As a result of the complicated and headache-inducing financial jargon, people prefer to avoid their finances or offload them to someone who “understands.” Banks are often avoided, due to the complicated and time consuming processes that automatically ensue when you step food inside. In most cases, we are able to do our banking online and from the comfort of our own homes. The only time we have to drag ourselves to the bank, is when something annoyingly doesn’t work. This either means that we can’t access our money or we can do what we want with it. Both of which- are infuriating. Stepping into the bank with that chip on your shoulder means you probably don’t want to be anybody’s friend.
FEEL = Consumer friction
Most services begin with an interaction of friction. Imagine waiting on the phone for someone to help you with any billing, ordering, or scheduling service. Many people feel the irritation rising once that repetitive jingle repeats itself on one loop. The same goes for banking.
Until recently, society as a whole had a great deal of trust in their banking systems. The bank was a place where people dressed in crisp suits safeguarded and dealt with your money. But over the generations, we have gained access to droves of information that empowers the masses with information, leading to an educated and transparency seeking customer. Millennials expect to understand the world around them- and when they don’t understand something, they expect it to be immediately explained to them in simple terms. In our reality, things get better and faster every day. The babyboomer generation had to trust bankers because their access to information was limited. But now, the Gen Y and Millennial generation have an immediate expectation for understanding.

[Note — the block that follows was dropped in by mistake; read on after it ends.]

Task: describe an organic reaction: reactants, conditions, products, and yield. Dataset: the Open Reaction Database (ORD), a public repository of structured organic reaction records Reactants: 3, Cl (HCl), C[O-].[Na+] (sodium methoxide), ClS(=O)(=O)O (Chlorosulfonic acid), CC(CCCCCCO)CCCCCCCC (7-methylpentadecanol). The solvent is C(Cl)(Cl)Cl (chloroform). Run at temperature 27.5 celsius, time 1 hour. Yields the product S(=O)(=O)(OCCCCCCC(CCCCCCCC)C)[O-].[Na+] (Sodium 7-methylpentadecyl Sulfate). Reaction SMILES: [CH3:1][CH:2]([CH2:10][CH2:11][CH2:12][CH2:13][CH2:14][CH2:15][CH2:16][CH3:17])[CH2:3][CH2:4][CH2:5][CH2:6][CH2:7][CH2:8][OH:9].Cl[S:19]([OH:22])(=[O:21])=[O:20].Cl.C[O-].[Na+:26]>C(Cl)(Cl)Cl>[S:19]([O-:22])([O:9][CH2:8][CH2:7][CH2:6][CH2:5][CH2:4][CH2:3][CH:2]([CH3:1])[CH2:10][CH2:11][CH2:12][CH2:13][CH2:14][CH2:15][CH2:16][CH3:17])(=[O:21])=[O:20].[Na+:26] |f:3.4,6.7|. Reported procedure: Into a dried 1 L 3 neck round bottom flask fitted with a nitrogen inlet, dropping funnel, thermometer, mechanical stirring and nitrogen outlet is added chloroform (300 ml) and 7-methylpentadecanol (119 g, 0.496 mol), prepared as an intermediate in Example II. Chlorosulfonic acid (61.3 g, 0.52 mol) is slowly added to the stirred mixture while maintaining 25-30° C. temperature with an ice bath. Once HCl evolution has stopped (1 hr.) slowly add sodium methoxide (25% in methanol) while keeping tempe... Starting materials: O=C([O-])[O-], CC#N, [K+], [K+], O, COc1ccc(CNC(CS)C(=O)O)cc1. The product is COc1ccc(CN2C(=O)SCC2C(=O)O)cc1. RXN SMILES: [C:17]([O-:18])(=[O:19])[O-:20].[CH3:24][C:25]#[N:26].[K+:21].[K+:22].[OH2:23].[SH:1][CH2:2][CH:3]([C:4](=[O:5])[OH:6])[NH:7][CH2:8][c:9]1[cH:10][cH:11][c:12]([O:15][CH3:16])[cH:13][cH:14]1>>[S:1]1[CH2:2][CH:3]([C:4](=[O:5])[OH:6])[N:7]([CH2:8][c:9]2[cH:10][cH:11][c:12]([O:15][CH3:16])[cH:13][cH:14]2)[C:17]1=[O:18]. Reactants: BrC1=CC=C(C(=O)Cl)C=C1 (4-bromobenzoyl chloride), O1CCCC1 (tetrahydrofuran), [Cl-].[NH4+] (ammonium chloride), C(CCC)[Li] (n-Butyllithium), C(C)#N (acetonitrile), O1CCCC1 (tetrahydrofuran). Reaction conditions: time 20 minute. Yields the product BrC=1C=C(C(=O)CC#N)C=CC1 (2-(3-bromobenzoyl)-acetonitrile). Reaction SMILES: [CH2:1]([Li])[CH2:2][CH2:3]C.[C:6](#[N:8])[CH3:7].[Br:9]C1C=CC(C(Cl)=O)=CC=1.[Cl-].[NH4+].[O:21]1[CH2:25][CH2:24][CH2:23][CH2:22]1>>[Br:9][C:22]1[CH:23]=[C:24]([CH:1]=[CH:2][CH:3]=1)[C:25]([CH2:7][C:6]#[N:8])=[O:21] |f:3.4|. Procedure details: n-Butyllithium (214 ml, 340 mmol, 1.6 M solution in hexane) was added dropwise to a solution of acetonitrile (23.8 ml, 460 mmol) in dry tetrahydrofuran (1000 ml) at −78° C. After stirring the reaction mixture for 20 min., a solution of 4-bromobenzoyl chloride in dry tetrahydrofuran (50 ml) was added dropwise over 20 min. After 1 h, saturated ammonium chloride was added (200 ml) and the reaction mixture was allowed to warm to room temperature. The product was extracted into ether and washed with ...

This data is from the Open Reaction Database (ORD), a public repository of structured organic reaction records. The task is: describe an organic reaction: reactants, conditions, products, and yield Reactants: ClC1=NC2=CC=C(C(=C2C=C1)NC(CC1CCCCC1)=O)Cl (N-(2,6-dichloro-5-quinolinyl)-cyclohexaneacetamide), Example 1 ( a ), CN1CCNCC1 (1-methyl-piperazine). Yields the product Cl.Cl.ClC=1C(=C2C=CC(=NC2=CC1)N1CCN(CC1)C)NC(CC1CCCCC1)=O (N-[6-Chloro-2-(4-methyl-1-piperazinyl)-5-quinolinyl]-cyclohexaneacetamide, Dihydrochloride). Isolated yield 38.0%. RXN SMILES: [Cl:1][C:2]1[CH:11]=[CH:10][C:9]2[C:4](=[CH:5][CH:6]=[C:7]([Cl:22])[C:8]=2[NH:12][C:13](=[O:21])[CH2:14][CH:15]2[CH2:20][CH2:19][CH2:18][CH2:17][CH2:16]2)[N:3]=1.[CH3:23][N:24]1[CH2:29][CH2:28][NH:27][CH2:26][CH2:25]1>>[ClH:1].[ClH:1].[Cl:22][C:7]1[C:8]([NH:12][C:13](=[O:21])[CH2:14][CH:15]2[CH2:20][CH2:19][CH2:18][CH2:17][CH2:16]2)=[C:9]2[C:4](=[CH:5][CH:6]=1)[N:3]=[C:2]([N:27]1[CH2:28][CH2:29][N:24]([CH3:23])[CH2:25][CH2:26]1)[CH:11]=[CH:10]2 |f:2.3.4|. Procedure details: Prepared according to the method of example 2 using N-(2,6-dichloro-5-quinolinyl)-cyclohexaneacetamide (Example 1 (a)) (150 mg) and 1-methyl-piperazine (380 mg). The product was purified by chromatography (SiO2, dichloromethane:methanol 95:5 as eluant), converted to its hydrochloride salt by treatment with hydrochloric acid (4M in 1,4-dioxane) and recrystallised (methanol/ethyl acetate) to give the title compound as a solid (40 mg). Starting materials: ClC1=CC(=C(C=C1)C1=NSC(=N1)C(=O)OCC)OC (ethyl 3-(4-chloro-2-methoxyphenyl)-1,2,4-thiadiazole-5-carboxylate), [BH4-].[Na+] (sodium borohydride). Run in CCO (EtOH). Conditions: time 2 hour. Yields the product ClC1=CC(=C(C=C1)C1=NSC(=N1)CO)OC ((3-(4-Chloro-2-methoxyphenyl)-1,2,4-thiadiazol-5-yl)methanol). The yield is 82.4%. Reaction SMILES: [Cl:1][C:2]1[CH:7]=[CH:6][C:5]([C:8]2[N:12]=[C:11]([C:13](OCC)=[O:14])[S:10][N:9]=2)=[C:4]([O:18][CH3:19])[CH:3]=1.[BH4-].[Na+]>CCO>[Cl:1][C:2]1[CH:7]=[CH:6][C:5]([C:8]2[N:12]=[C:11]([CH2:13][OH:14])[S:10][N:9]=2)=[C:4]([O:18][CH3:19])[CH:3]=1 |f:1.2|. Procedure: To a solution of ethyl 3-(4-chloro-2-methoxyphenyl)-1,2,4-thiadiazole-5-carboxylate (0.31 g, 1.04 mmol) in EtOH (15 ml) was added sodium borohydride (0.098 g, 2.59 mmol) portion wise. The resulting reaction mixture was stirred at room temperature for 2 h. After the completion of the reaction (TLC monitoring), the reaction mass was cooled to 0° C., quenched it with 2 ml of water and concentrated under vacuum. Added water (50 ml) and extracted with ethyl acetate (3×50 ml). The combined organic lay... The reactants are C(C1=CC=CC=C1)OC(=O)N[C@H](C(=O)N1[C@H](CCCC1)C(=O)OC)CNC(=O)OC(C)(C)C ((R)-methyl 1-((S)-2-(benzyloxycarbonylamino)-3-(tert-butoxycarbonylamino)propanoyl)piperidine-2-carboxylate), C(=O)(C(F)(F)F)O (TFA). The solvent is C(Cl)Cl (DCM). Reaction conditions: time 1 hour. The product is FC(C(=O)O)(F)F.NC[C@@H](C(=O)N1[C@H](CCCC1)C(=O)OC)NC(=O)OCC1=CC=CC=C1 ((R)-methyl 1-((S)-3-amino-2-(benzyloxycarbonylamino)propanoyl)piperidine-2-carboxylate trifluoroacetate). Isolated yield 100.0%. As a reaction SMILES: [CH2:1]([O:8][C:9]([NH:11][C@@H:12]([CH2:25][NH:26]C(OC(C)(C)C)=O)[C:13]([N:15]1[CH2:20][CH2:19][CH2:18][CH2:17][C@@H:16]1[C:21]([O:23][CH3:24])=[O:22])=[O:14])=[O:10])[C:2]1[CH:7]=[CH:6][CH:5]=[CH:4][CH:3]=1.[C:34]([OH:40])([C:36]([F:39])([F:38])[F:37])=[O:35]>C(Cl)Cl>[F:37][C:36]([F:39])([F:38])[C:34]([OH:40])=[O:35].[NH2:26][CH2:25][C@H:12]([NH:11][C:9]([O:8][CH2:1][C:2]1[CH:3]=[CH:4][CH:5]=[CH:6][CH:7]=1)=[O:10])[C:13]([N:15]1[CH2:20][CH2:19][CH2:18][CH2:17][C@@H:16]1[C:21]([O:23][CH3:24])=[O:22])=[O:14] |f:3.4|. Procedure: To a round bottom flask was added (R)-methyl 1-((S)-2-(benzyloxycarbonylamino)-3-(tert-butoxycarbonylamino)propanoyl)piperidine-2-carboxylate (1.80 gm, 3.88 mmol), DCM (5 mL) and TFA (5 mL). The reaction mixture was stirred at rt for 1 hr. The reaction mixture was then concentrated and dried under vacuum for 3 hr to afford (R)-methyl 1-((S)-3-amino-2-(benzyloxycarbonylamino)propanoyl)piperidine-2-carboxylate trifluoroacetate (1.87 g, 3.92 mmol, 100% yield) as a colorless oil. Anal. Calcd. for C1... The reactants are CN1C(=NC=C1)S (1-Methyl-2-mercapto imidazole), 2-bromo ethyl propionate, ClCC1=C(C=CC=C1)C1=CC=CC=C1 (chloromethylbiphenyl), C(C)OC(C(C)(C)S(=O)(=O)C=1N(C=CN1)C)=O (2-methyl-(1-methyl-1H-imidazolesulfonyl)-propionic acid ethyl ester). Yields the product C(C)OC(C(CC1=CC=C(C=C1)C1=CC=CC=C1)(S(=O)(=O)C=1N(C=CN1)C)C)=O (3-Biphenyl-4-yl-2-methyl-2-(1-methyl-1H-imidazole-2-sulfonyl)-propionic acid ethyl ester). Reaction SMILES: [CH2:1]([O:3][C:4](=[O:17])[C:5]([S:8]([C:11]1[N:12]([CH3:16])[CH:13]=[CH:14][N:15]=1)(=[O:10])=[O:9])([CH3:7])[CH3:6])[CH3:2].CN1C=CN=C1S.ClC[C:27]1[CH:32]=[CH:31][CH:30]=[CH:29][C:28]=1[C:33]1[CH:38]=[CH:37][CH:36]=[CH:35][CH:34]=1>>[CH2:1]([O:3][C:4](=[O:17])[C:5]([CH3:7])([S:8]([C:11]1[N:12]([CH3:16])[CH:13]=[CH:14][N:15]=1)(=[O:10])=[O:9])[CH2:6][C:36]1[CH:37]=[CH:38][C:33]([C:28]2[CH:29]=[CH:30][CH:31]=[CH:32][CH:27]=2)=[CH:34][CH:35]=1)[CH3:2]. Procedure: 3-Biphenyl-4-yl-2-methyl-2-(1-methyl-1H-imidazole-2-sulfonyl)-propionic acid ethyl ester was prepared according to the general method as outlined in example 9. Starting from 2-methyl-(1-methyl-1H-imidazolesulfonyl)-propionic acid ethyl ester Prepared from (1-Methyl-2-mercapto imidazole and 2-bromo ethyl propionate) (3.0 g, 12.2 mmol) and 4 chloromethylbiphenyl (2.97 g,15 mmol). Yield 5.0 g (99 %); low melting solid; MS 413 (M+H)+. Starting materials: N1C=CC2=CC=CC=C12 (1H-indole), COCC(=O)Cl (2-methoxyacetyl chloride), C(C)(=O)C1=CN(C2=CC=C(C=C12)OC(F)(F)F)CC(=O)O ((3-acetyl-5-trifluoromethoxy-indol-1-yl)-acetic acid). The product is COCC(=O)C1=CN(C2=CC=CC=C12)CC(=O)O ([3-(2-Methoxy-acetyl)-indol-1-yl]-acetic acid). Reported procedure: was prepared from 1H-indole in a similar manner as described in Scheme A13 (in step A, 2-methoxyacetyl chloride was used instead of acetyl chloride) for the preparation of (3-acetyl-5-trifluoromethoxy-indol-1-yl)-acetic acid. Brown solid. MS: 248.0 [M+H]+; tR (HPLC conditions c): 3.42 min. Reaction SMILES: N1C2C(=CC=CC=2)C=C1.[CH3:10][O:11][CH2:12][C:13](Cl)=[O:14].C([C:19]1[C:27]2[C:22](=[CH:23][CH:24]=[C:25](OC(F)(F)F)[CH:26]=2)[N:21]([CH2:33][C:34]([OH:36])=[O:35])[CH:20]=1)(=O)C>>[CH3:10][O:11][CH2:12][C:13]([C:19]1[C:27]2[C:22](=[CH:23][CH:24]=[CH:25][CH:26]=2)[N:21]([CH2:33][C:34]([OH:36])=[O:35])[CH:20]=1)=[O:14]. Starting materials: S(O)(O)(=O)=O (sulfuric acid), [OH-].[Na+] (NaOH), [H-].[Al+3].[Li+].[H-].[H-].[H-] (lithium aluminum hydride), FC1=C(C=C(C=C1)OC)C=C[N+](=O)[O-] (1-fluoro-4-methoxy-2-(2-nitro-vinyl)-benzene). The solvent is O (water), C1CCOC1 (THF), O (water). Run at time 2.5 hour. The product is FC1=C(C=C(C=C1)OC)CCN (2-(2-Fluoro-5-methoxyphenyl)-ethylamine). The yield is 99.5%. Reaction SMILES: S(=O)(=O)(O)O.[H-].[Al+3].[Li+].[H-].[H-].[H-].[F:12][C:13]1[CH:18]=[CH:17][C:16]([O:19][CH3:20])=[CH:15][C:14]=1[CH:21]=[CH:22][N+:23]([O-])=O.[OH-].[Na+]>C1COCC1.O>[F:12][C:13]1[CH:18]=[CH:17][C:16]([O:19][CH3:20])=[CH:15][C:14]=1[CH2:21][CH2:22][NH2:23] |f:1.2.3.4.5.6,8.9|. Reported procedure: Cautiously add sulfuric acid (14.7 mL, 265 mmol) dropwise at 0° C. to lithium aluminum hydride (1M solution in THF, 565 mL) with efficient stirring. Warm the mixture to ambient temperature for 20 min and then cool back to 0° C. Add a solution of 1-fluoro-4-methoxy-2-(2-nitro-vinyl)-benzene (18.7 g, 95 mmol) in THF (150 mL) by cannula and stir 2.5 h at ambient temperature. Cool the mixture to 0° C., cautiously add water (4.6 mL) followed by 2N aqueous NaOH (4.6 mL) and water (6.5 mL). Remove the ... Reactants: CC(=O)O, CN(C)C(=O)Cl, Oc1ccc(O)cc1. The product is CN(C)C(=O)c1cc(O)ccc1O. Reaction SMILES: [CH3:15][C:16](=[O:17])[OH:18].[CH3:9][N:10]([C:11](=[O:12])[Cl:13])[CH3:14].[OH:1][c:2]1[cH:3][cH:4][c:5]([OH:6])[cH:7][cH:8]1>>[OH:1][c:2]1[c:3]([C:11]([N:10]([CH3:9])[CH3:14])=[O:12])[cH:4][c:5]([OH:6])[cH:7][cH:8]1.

Many Millennials prefer convenience over worrying about trust. Let’s take Uber for example. When using Uber and ordering a black cab, the user doesn’t think about the payment security system and whether or not it’s okay to trust the Uber driver who is most probably a stranger. All the user wants, is to get from point A to point B as fast as possible with little hassle. Because of our comfort with on-demand services, the pressure has risen in the financial industry to provide an Uber-like experience for personal finance.
At Billguard, the founding team analysed their situation within the KNOW, FEEL, WANT framework, and subsequently went back to the drawing board. They prepared new mockups to test, with a refined user journey behind them. Through a number of feedback and iteration loops, the team focused on finding an answer to their core question. How could they leverage data in order to create a tool that would help users gain control over their personal finance?